Although acid-free coffee does not exist, there are ways on how to reduce the acidity in coffee. To help reduce the level of acidity in your coffee you can:

  • Purchase coffees that are grown at lower elevations.
  • Seek darker roasts, these tend to be a bit more bitter, but they are lower on the acidity level.
  • Add milk to your coffee. Milk is a natural stabilizer and can help neutralize some of the acids in the coffee.
  • Opt for Arabica beans, which generally have lower levels of acid
  • Make sure your coffee grounds are not too coarse, as these tend to highlight the acid level
  • Watch your brew time, if you brew your coffee for too long a time, you will also have higher levels of acid.
  • Add a pinch of salt, adding ¼ teaspoon for every 6 tablespoons of coffee grounds is enough to lower acidity, without tasting the salt.
  • Add a pinch of baking soda, like salt, it will act as an acid reducer for your coffee.
  • Brew with eggshells — I know this sounds a bit strange, but eggshells are naturally alkaline. Brewing with eggshells will balance your brew, and remove any bitter or over-extracted flavors.
  • Use an acid reducer/antacid before or right after you drink your coffee.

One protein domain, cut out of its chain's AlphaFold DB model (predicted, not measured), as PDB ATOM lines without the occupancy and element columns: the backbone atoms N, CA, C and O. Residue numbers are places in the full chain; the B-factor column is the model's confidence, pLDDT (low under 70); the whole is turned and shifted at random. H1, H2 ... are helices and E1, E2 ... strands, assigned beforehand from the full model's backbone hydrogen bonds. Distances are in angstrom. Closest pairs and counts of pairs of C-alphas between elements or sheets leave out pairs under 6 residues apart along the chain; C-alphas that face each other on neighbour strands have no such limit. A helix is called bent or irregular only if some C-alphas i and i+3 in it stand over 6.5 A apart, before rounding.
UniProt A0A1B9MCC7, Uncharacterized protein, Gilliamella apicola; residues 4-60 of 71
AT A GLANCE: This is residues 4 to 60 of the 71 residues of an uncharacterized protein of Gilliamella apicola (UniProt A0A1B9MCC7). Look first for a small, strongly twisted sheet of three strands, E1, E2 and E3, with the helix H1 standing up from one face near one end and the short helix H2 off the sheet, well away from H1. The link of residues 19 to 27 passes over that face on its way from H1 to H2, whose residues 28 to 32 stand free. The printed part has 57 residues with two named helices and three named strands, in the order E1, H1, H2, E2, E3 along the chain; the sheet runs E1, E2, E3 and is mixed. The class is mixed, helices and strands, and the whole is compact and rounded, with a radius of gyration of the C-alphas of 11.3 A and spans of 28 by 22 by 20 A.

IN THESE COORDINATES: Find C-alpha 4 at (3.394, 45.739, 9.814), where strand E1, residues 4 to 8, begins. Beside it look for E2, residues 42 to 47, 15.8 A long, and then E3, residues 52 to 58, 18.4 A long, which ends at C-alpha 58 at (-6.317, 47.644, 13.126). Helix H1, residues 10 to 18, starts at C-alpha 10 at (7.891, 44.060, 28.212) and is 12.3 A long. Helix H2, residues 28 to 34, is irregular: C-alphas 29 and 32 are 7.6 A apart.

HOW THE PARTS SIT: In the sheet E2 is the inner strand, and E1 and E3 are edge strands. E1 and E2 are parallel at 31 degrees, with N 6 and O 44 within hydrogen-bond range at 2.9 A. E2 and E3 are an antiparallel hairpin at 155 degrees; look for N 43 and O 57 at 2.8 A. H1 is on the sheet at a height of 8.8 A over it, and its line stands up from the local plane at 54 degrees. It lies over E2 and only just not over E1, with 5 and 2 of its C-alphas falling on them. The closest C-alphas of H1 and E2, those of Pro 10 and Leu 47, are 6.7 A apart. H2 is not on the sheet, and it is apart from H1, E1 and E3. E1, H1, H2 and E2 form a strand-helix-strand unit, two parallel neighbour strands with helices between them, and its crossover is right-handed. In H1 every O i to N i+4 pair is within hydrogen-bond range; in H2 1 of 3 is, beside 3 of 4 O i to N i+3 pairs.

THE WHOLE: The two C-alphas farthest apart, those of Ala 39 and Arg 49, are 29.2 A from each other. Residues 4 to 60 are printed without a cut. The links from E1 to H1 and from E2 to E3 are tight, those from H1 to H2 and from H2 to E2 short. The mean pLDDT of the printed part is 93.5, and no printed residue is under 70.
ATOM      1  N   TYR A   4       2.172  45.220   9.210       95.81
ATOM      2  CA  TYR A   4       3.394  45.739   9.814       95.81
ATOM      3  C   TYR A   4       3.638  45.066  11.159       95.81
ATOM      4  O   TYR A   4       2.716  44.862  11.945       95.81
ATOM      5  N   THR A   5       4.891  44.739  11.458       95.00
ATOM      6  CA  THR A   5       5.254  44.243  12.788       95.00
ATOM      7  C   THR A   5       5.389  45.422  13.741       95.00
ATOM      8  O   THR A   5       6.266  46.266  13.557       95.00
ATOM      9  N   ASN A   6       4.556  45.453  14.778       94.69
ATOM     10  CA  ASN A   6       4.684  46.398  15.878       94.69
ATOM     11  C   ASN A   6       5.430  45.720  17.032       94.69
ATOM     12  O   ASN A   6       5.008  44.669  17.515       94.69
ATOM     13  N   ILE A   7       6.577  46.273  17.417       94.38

• Avoid reheating your coffee, as this will keep releasing acids and increase acidity levels.
  • Use hard water when brewing, hard water contains calcium, which is an acid neutralizer. 
  • Use paper filters instead of a metal mesh, a paper filter will absorb some of the oils and compounds that make coffee more acidic.

Cold Brews Aren’t Lower In Acidity

Often, suggestions for a lower coffee acidity encourage the use of cold brew coffee. However, that is not entirely true. While a cold brew renders a smoother brew, it won’t fully release the oils in the coffee grounds. At first glance, this makes cold brew coffee seem less acidic.

There isn’t much truth to that theory. As research shows, cold brew is nearly as acidic as regular coffee. 

The temperature of brewing, therefore, isn’t as relevant to the acidity of coffee. The way to lower acidity isn’t through a change in choosing cold brews over regular coffee. Just like a normal hot brew, you should follow some of the suggestions to lower the acidity in your coffee.

The Acidity And pH Of Coffee

Knowing the pH of coffee is a simple way of deciding whether our favorite coffee is acidic or alkaline. Conventionally, the pH of coffee lies in the range of 4.85 to 5.1. Therefore, the final verdict is that all coffee is acidic. 

If drinking coffee gives you any sort of discomfort, you must look for different methods of consuming it.

Changing the roast can help reduce the acidity. Play around with your choices of coffee beans to look for a suitable one. Add a dash of milk or salt. Some brands also chemically treat their coffee to be low acid coffee.

In this way, you can ensure that you can enjoy your cup of java every day without any of the troublesome consequences.